SoftBank Ups Its Stake In Supercell To 73%
POSTED ON 5TH JULY 2015
Some ownership changes afoot at Supercell, the mobile gaming giant out of Finland behind blockbuster titles like Clash of Clans and Hay Day. Japan’s SoftBank has upped its stake in the startup to 73.2 percent, after buying an additional 22.7 percent of shares from existing external investors, with existing VCs like Accel, Index and IVP exiting the company completely in the process.
SoftBank says that Supercell will continue to be run as an independent company, with existing CEO and co-founder Ilkka Paananen staying on post-transaction. “Under this Transaction, SoftBank’s total ownership in Supercell reached 73.2% (on a fully-diluted basis),” a statement from the company notes. “Supercell will continue to operate independently and Ilkka Paananen will continue to serve as CEO.”
SoftBank and investors are not disclosing the valuation of the shares, or of the company; we are trying to find out. Accel partner Kevin Comolli wouldn’t specify the valuation but seemed to imply growing valuation. “I think that this is a great outcome for us, Supercell and SoftBank,” he told TechCrunch.
For some context, in 2013, SoftBank bought into Supercell by teaming up with game developer GungHo (another Softbank portfolio company) to pay $1.53 billion for a 51 percent stake in the company, giving it a total valuation of just over $3 billion. For fiscal year 2014, the company reported that it tripled revenues to €1.55 billion ($1.7 billion) versus €515 million in 2013, posting earnings (Ebitda) that more than doubled to $565 million. That’s impressive, if significantly smaller growth than the year before, when revenues increased ninefold between 2012 and 2013.
When Softbank first bought into Supercell, its transaction took a chunk of money off the table for both existing investors and employees. That is in contrast to this latest share purchase, which is specified as solely from other external investors. In addition to Accel, other investors in Supercell have included Index, Atomico, IVP and more. All of these VCs have now exited the company. “Though the transaction, we purchased shares held by existing external investors, such as Accel, London Investments, Initial Capital, Index Ventures, etc.,” a spokesperson told TechCrunch. “SoftBank is now the sole external shareholder.|
While SoftBank says it will be giving the company a long leash operationally, it also sees the investment as core to its wider mobile strategy.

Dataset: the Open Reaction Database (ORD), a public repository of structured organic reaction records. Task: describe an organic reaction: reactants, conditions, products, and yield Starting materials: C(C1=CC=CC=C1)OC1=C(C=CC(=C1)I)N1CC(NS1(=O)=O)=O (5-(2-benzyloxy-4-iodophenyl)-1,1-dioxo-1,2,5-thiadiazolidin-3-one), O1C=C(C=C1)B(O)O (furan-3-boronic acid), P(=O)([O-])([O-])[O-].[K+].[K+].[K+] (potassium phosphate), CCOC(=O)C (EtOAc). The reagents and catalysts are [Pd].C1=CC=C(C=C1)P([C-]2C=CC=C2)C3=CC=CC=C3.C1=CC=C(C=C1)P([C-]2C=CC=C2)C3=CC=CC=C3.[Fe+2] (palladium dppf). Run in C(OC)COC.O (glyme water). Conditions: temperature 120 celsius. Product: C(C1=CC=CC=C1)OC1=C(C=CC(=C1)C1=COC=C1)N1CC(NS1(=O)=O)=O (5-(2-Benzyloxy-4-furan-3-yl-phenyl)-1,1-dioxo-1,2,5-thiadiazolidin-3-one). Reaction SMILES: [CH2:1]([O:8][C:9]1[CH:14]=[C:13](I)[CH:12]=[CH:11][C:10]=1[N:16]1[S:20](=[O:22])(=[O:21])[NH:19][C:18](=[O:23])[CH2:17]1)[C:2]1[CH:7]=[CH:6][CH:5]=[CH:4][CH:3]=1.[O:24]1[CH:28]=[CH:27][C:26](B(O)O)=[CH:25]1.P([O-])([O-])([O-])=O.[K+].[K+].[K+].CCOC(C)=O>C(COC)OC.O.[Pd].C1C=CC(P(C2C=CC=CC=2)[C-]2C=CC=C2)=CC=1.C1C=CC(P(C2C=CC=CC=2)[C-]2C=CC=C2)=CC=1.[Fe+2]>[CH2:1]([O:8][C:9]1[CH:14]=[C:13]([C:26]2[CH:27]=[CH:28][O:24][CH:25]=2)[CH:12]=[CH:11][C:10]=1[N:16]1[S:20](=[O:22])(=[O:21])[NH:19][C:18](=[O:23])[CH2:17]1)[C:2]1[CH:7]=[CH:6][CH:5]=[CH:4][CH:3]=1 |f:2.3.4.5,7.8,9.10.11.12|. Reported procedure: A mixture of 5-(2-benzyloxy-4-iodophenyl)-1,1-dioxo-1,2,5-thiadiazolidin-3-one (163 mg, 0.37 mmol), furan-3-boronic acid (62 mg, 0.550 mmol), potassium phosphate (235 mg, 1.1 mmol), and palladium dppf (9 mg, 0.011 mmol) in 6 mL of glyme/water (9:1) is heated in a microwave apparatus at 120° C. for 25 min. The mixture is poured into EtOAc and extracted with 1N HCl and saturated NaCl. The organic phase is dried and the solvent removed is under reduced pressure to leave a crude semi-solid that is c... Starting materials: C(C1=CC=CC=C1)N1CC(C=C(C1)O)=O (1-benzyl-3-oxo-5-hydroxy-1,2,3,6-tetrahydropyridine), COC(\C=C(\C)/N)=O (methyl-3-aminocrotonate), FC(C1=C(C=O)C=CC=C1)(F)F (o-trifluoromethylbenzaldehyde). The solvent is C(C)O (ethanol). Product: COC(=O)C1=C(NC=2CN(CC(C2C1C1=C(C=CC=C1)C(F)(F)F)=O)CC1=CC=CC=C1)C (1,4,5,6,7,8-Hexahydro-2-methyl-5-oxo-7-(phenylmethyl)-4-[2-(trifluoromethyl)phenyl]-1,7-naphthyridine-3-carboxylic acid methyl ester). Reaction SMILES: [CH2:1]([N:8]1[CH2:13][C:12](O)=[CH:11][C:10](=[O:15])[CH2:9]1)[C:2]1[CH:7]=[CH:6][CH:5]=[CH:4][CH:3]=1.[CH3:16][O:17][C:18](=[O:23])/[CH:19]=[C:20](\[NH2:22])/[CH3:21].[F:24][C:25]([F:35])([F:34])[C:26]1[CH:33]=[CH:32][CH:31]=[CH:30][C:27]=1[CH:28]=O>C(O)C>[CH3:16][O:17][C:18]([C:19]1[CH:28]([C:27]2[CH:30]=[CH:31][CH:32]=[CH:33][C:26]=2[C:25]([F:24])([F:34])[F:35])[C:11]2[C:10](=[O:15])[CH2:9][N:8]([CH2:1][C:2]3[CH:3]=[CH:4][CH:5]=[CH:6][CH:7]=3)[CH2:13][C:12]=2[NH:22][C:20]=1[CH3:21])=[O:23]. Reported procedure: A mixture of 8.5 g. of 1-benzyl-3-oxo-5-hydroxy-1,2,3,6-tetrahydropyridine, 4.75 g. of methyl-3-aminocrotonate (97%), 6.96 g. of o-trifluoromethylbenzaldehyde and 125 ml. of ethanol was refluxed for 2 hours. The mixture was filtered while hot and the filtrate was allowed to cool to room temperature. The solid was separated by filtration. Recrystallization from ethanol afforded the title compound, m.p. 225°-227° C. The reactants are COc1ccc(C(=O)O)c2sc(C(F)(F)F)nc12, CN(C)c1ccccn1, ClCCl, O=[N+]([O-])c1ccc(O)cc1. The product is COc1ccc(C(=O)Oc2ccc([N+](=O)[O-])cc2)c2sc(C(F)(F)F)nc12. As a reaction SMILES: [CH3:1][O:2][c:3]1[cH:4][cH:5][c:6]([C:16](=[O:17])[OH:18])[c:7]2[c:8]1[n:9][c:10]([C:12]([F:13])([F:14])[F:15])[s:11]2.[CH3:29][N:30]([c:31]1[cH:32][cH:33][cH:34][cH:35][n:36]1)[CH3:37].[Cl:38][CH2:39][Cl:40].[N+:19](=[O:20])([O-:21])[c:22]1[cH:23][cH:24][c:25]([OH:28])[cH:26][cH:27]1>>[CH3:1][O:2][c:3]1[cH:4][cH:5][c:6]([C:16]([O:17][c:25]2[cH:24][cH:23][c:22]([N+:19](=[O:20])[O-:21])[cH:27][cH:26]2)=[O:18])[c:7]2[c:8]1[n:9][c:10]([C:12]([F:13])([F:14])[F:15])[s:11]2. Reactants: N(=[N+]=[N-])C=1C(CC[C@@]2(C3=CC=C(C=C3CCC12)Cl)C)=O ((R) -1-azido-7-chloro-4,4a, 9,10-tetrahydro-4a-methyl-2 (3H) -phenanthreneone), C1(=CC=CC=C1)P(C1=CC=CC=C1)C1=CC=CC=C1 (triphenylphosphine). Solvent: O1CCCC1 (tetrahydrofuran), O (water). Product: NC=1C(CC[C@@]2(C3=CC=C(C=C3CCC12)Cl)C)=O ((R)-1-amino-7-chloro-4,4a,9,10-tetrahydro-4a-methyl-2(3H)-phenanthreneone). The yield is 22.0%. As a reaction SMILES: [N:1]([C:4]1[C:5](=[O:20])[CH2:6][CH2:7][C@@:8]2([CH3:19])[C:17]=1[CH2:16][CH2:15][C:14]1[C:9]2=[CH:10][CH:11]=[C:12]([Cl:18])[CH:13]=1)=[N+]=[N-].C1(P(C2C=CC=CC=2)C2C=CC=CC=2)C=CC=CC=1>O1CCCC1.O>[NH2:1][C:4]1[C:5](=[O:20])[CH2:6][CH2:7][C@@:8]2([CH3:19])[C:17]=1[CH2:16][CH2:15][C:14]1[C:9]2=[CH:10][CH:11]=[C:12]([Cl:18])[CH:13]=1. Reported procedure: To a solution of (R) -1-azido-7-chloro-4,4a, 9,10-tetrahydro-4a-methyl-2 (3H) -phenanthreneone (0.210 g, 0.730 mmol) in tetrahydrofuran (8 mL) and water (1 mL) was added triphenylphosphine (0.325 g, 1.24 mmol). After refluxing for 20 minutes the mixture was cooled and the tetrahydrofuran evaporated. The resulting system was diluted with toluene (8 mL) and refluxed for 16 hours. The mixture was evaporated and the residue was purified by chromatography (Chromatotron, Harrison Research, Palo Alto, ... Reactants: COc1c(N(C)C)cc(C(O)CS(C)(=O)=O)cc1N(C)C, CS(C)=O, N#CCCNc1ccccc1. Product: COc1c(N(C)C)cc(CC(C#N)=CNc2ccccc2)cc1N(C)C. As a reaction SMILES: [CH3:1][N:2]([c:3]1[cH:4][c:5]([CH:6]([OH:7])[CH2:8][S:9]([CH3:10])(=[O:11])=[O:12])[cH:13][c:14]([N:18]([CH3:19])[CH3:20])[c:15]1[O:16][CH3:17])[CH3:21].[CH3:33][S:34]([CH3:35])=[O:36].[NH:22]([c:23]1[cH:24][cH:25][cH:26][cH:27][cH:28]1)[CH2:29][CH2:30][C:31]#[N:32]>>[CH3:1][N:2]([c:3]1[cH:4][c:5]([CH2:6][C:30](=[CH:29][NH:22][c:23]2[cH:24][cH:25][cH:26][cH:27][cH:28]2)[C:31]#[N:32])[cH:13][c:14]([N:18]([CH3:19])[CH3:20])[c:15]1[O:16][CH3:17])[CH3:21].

“Supercell is expected to continue to be a leader in the mobile games industry,” SoftBank notes. “SoftBank positions its partnership with Supercell as core to its mobile content strategy and believes that strengthening its relationship with Supercell through the transaction will further contribute to the SoftBank Group’s growth over the long-term.” SoftBank says the transaction closed on May 29.
Supercell last raised outside funding in 2013, a $130 million round from Atomico, Index and Institutional Venture Partners. The company builds its games around a “freemium” model, where it is free to download a game, but then users buy extras within the games themselves.
The combination of that model and the generally engrossing nature of the games resulted in a jackpot for the company. At that time of that Series B round in 2013, Supercell was making $2.4 million per day on 8.5 million daily active users.
We’re trying to see if we can dig up some more recent metrics.
It’s not clear why the other VCs decided to cash out altogether.
In a blog post announcing Accel’s divestment, partner Kevin Comolli doesn’t give a reason for the exit, but does explain some of the rationale behind why it invested in the company first and at a bullish pace (especially for a European startup, where valuations and rounds are generally a lot lower than in the very overheated U.S).
“We believed that well-capitalising Supercell at an early stage would empower it to control its own destiny and take risks,” he writes. “Accel became the first and sole institutional venture investor, financing the company in May 2011 with an $11M Series A. I became a board member and I am very proud to have been part of the company’s history.” One of those risks was deciding to focus only on mobile early on, he notes.
It’s not an overstatement to say that Supercell has been one of the most successful mobile gaming startups to date, with Clash of Clans, Hay Day and Boom Beach all among some of the highest-grossing games globally. App Annie says that as of June 1, 2015, the three have been ranked as number-one among the highest grossing games for iPad respectively in 149, 128 and 112 countries.
For his part, Pannenen is not disclosing anything about future plans and how they may be impacted by today’s changes.
“Our focus at Supercell has always been to make great games that people enjoy for years. It’s why we started the company, it’s what everyone at Supercell loves doing and we’ll continue to do so in the years ahead,” he said. “We’re grateful to our investors, including Softbank, who have supported our long-term vision.”
The moves come amid bigger management changes at SoftBank. Nikesh Arora was appointed president at SoftBank last month, with the ex-Google, ex-T-Mobile executive previously having been head of its internet and media division. There he has made several very aggressive moves to invest hundreds of millions of dollars in several startups in India and further afield, bolstered by proceeds from SoftBank’s Alibaba stake. This move to solidify SoftBank’s Supercell holdings could point to how Arora plans to continue that strategy at the company as his own star continues to rise.
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